Reading the aforementioned Irish Examiner article, listening to roughly 4 minutes & 19 seconds of the Minsters’ interview and I just couldn’t read any more: I could not believe, in 2016, that people in Ireland, Ministers even, would use the death of a young man to score political points. The Minister made it very clear in several interviews that he sent a letter to MMA promoters in 2014, about this unregulated sport. Quite simply I would like to ask the Minister for Sport (since 2011) that if he was so concerned about it, why didn’t he regulate it? Doing a Google search for “Michael Ring MMA” brings up quite a few results, I’ll admit: however, searching for that exact phrase from the date he was appointed Minister for Sport (10th of March 2011) to the day before this tragic fight brings up no results. Not one.
Speaking of regulation of MMA in Ireland, I had no idea it was unregulated, though that may be because it is. Mixed martial arts is an amateur sport in Ireland, and is regulated by the The Irish Amateur Pankration Association (IAPA), which is itself a sub-comittee of the Irish Amateur Wrestling Association (IAWA). Since April 2015 the IAWA (and as a result, the IAPA) became a member of the International Mixed Martial Arts Federation (IMMAF), which governs the sport worldwide and has the backing of the UFC (Jesus, there are a lot of acronyms in this article). The IMMAF is the international governing body of mixed martial arts, similar to FIFA for association football. So quite a lot of regulation.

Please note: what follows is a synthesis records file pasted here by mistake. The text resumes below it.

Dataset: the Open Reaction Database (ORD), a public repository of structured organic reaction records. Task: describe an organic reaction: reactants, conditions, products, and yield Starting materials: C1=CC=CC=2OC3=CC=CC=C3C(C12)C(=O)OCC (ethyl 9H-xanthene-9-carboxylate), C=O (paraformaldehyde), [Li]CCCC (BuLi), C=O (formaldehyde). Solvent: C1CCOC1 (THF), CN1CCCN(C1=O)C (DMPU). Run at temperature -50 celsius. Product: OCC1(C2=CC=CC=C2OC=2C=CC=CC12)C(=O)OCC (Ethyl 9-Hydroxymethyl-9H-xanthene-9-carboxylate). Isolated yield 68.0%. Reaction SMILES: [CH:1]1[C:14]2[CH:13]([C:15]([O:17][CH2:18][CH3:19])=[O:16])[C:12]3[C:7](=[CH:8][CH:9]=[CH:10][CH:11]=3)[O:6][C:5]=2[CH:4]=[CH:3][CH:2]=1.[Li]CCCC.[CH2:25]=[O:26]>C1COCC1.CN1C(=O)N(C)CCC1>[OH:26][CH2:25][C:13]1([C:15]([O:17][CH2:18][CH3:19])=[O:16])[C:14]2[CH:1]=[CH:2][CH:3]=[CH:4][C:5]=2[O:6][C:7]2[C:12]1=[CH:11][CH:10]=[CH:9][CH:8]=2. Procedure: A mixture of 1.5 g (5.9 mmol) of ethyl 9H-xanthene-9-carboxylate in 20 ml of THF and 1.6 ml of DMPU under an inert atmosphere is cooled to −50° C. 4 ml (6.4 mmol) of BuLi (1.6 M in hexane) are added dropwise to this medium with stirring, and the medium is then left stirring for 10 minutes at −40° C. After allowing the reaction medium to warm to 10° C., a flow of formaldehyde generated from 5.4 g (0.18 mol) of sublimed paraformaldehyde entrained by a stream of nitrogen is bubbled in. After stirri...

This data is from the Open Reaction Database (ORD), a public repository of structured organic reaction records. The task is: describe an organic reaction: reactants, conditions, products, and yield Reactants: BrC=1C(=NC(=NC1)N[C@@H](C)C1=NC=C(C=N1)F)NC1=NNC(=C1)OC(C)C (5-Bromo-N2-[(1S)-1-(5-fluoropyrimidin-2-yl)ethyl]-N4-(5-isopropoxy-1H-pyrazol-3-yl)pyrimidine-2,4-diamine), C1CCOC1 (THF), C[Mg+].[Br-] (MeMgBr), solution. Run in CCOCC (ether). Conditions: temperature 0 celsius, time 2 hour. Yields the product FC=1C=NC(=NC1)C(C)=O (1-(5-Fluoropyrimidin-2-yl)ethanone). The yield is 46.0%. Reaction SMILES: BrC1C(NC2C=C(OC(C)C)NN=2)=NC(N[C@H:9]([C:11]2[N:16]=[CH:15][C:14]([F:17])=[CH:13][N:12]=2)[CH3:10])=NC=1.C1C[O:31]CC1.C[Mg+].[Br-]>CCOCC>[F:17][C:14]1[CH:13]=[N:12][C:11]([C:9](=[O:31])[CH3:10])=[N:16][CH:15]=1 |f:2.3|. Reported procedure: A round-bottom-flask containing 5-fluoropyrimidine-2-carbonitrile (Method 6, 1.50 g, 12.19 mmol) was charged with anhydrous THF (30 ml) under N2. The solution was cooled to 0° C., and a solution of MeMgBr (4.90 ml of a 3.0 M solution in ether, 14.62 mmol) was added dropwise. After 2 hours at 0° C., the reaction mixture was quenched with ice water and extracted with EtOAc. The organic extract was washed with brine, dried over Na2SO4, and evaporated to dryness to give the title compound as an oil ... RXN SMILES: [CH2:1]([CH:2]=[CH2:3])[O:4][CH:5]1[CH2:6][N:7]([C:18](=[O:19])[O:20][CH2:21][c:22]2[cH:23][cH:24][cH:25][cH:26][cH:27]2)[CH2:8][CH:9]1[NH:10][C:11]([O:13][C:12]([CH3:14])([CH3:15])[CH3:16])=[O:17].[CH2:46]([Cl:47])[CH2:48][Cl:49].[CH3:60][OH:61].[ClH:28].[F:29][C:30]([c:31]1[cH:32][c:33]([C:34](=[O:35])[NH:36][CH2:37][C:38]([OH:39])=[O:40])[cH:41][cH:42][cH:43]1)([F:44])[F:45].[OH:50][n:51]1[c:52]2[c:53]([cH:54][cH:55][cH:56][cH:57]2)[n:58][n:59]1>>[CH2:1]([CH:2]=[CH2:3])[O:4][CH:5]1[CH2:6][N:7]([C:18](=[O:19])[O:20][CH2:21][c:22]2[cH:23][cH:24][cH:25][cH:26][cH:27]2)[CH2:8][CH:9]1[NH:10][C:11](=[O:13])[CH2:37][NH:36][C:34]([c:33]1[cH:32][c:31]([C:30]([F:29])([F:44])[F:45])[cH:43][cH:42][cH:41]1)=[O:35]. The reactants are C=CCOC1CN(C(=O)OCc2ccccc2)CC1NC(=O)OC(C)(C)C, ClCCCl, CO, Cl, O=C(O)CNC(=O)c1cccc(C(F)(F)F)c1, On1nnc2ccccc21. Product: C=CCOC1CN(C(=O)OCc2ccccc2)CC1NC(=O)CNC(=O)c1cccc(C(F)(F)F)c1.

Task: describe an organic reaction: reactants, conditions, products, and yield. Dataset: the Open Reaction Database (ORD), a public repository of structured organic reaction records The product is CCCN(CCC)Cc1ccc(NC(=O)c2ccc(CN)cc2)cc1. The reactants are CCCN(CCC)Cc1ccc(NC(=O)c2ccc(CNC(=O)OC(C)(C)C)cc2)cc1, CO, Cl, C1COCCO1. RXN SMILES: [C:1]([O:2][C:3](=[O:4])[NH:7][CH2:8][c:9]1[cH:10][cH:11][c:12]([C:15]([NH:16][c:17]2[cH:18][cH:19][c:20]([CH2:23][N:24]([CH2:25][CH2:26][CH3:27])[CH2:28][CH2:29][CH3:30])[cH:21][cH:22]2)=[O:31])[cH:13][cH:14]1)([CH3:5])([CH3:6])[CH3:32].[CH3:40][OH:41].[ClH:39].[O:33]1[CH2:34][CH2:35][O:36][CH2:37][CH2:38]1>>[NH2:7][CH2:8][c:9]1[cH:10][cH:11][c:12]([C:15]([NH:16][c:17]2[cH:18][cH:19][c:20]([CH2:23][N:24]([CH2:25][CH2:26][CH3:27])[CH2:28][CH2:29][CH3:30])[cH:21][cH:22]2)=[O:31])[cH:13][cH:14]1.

The Minister was very quick to point out that mixed martial arts receives no funding through the Irish Sports Council (now known as ‘Sport Ireland’). The Irish Sports Council (ISC), if you didn’t know, is a statutory body that sets guidelines, codes of practice and distributes funds to various sporting bodies in Ireland on behalf of the state, which at least up until 2015 included the Irish Amateur Wrestling Association. In 2015 alone the IAWA received €14,605 in ‘core grant funding.’ For comparison, the Irish Amateur Boxing Association received €431,713 in core grant funding in 2015, getting a total €1,515,153 in funding from the State & Sport Ireland/ISC. While I don’t know that the group who hosted that fatal fight, TEFMMA, get any state funding through the IAWA (in fact I heavily doubt they do), the fact that the Minister either knowingly lied about this funding in the face of this tragedy, or was ignorant of this fact despite apparently being deeply concerned about the regulation of the sport in the past, is appalling; either way he is, in my opinion, capatalising on this tragic event & using it for his own public portfolio.